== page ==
“But the sound the leaves make is silver,” Lizzie protested. “In springtime, anyway.” 

Minka rolled her eyes. “What does that even mean?” she asked. “The sound the leaves make is silver?” 

“It’s the color they make when they rustle together,” Lizzie said. “When the breeze blows. You know, the wavery lines of silver?” 

Minka’s face was blank. 

“You don’t see that?” Lizzie was confused. The idea that other people didn’t see what she saw was new to her. 

“You do see that? Actually see it?” 

Excerpt from Goblin Market / Text copyright © 2022 by Diane Zahler. Reproduced by permission from Holiday House Publishing, Inc. All rights reserved.

About the Author

About Diane Zahler:
Diane grew up reading children's books and never wanted to do anything but write them. Now she’s the author of six middle-grade fantasy novels and a historical novel, Daughter of the White Rose. She lives in the country with her husband and slightly neurotic dog in what is aptly nicknamed the Bug House. Visit her website at www.dianezahler.com.

1 winner will receive a finished copy of GOBLIN MARKET, US Only.




I am very excited to be a part of the blog tour for the latest release from author Ryan La SalaThe Honeys.  Check out my review below, and don't forget to enter the giveaway! 

Book Information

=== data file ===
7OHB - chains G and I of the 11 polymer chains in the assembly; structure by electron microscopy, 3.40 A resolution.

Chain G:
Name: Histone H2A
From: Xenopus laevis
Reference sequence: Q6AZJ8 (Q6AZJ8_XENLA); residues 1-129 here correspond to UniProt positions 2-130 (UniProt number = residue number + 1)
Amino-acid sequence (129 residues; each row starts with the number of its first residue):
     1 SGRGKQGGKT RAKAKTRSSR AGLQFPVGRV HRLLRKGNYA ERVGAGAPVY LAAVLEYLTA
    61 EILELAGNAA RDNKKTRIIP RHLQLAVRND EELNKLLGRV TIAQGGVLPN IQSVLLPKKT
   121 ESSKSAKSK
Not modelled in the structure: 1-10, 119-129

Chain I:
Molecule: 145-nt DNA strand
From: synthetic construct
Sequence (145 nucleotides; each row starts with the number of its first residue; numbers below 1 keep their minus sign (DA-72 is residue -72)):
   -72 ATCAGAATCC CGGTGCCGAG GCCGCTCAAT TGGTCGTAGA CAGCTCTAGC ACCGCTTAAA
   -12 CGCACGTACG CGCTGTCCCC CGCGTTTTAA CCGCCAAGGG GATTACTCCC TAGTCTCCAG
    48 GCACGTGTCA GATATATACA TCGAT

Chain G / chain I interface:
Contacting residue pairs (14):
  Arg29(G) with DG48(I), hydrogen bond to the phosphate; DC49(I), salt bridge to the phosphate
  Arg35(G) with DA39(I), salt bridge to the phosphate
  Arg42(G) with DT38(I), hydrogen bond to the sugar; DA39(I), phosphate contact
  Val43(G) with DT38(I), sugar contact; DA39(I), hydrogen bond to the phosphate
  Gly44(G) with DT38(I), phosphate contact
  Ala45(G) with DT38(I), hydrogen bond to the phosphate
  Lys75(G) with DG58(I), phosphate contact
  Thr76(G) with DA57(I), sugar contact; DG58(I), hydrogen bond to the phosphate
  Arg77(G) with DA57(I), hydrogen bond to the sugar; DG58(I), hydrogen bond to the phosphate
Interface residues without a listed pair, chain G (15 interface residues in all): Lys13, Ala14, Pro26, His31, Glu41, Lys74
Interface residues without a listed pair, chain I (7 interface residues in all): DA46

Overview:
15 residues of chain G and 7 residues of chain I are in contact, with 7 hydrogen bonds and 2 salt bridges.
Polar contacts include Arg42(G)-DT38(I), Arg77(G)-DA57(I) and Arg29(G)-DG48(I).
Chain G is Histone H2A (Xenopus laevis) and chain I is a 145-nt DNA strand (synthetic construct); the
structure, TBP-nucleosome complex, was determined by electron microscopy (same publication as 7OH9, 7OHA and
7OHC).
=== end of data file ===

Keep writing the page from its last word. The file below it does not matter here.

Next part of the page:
Title: The Honeys
Authors(s): Ryan La Sala
Publication Date: August 16,
Edition: Hardcover, eBook, audiobook; 352 pgs
Publisher: PUSH (Scholastic Press)
SourceRockstar Book Tours
PurchaseAmazon - Kindle - Audible - B&N - iBooks - BAM! - Kobo - 
Disclaimer: I received a copy from the publisher as part of a blog tour in exchange for an honest review.  My thoughts and opinions are my own.  Please note the purchase links above are affiliate links.

Tour Schedule

Week One
8/1/2022 - YA Books Central - Excerpt/IG Post
8/2/2022 - Lisa Loves Literature - Review/IG Post
8/3/2022 - @ReaderOfTheWrittenWord - IG Review
8/4/2022 - A Dream Within A Dream - Review/IG Post
8/5/2022 - One More Exclamation - Review/IG Post
8/6/2022 - Nerdophiles - Review

Week Two
8/7/2022 - My.Bookish.Mind - IG Review/TikTok Post
8/8/2022 - Eli to the nth - Review/IG Post
8/9/2022 - @amysbooknook8 - IG Review
8/10/2022 - Do You Dog-ear? - Review/IG Post
8/11/2022 - Brandi Danielle Davis - IG Review/TikTok Post
8/12/2022 - A Bookish Dream - Review/IG Post
8/13/2022 - Mallory Books - Review/IG Post

Week Three